Viggo Mortensen: Do you think maybe if you’d done this early on you wouldn’t have been as — you know, with the [visual approach] being relatively simple, would that have occurred to you earlier?

Cronenberg: I don’t know. This is the interesting thing, and it’s unknowable. . . . However, I have really simplified my approach to filmmaking. I think it’s more efficient. That’s the dry term, but it’s more ascetic and more constrained.

Mortensen: Well, you also know when it’s working —

Cronenberg: — That’s true, I don’t spend as much time in the editing room.

Mortensen: But just for me as an actor, working with you as a director was more efficient each time. Less needs to be said, and we’re in sync in a way that I might have doubted more the first time around or the second time. I don’t know that I would have played a character like this with another director, or a few years ago. I think it would have been harder. But a lot of it had to do with your approach, I think, of not being weighed down by an idea of the importance of the subject matter or the characters or the profound things that are said in the script. It was just like, “Let’s film a story that’s fun and what’s really going on with these people — who’s jealous, who isn’t, who’s saying what they mean, who isn’t, all that sort of stuff.” That’s what it’s about. If you get burdened by the academic importance of it, I think it would be hard to make an entertaining movie.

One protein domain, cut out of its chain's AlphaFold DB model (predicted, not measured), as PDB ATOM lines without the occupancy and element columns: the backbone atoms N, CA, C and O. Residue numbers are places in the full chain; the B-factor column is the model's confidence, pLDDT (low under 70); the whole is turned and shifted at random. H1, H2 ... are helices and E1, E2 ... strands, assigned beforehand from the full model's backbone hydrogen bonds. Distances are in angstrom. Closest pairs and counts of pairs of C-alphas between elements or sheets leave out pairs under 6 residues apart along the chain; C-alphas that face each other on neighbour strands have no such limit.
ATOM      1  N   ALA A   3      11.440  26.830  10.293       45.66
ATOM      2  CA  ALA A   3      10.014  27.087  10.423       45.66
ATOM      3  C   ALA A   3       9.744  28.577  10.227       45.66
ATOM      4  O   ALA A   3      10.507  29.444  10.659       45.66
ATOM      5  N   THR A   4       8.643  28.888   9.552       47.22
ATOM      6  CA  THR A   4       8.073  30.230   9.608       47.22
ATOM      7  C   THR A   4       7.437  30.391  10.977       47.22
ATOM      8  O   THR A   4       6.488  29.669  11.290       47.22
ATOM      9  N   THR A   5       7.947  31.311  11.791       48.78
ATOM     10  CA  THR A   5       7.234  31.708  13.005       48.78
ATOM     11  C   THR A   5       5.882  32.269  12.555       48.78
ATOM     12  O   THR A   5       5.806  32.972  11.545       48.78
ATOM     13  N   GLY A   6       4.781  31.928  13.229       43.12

Cronenberg: I think, ideally, I should disappear. A director should disappear. When people get to the set, they think my assistant director is the director, definitely. Because they don’t see me. It’s pretty invisible.